Thesis – the sick building syndrome lesson

A most powerful demonstration was given of this wider context of design by the scare that filled our papers some years ago. For those of you old enough to remember it, the big scare in office design was that of sick building syndrome, where a whole array of physical phenomena was first of all blamed, ranging from air quality to, flickering lights to, the emission on carcinogenic fumes from newly laid carpets.

As with the exhibition of various symptoms by those suffering from mental illness, the existence of sore throats, headaches, dry eyes were all real enough, but none of these seemed to have a full correlation with the above mentioned physical causes, until one other factor was gradually unearthed, namely the correlation between physical symptoms and the fact that sufferers almost universally had other societal reasons for feeling dissatisfied with their lives. 

The fact that they were not in control of their personal situation, either in terms of their physical environment or, more importantly, their workload, its quantity, its purpose, its means of execution.

  • the simple ability to open or close a window if one was  feeling too hot or too cold.
  • the way that they were being treated by their superiors.
  • In other words this further research pinpointed the correlation between stress and unsatisfactory physical design and the conditions of employment.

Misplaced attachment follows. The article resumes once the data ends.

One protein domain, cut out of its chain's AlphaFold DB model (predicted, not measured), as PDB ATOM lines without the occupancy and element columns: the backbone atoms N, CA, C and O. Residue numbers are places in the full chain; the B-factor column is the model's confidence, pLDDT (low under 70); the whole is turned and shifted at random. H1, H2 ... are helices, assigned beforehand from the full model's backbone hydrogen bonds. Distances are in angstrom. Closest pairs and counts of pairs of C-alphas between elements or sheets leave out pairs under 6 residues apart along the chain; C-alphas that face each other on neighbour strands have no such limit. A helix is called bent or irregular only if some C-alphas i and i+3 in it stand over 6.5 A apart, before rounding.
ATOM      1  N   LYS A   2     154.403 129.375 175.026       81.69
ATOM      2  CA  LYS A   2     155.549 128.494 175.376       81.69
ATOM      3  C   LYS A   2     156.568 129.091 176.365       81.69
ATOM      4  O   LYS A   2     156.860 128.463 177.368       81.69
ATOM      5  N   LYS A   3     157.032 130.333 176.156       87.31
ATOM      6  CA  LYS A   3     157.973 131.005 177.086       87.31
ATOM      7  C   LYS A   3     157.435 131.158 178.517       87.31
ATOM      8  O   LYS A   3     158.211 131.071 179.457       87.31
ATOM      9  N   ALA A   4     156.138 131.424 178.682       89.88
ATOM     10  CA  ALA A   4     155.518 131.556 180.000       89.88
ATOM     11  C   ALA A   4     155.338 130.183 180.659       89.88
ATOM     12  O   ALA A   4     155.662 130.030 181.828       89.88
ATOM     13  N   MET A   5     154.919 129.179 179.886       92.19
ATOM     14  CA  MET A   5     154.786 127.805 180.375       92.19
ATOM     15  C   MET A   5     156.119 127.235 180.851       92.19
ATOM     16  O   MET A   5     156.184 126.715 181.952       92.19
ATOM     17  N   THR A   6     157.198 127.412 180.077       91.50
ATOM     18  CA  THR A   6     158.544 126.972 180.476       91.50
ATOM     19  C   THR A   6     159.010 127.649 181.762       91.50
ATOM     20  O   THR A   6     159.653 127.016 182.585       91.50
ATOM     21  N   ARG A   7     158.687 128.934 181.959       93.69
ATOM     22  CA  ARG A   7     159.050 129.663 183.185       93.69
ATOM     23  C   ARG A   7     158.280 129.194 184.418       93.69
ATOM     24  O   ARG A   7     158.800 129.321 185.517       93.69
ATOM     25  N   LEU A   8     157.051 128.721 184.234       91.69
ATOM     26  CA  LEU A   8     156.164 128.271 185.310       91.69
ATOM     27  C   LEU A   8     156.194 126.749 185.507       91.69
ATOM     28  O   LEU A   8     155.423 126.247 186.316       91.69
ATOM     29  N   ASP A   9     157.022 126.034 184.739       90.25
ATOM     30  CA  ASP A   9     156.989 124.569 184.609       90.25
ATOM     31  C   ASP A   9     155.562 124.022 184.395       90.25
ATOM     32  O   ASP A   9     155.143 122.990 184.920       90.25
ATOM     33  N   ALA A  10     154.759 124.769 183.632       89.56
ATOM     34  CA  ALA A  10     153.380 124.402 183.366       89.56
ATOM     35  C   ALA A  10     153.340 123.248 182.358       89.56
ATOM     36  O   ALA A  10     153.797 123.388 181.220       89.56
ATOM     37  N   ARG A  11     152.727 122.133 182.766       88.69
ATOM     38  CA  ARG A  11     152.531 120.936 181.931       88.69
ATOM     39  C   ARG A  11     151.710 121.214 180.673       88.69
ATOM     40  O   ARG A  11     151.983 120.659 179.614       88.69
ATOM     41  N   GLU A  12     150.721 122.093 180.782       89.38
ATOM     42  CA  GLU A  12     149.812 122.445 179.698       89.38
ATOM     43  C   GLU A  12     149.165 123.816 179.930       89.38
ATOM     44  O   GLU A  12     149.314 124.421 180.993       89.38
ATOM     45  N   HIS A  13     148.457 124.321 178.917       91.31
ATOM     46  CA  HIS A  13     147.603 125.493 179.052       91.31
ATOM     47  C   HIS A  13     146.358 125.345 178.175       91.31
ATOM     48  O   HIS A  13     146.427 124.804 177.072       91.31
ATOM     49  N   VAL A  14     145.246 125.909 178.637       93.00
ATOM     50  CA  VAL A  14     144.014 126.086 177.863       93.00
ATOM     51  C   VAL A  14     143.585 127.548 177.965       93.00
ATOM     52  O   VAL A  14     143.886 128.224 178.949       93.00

From this ‘anecdote’ a couple of important themes emerge:

  • the importance of choice and freedom.
  • the inextricable link between management style and the way this is given expression in the arrangement of the physical environment, in other words the fact that interior design or the general arrangement of the workplace is the outward and visible  face of management, an expression of its values and the  importance or otherwise of individuals within the organisation, a theme which we will return to later.

“interior design – the outward and visible face of management”

Let us look at what constitutes ‘workplace design’ at least in the minds of others looking in.

For most persons I guess the role of the designer is mostly to do with aesthetics, that which can very quickly be equated with colours and materials, with possibly a bit of ergonomics thrown in. In particular design appears to be focused on trendy reception and breakout areas, fancy sofas and expensive lighting. I would venture to suggest there is a bit more to workplace design that just this.

Let us look therefore at one of these spaces, the increasingly popular break-out area.

Socialising spaces do indeed seem to have become of disproportionate importance, but much more visible too has become that array of fashionable ‘study booths’, ‘touch down’ and ‘scrum’ spaces.

These spaces are indeed suspiciously photogenic but I would argue that they are, or at least should be, an intelligent response to that call for ‘wellbeing’.

The modern office is definitively a lot more attractive than the ‘corporate deserts’ of the American giants of the 1980s or the sleek efficiency of the 1990s, but is this increase in colour, softness and greenery just fashion or evidence of changing attitudes of management? To what extent does it add up to a conscious response to tackle issues of wellbeing?

“open plan, that great manifestation of bland corporate culture, efficiency, command and control” Mark Eltringham Beware the great apex fallacy of workplace design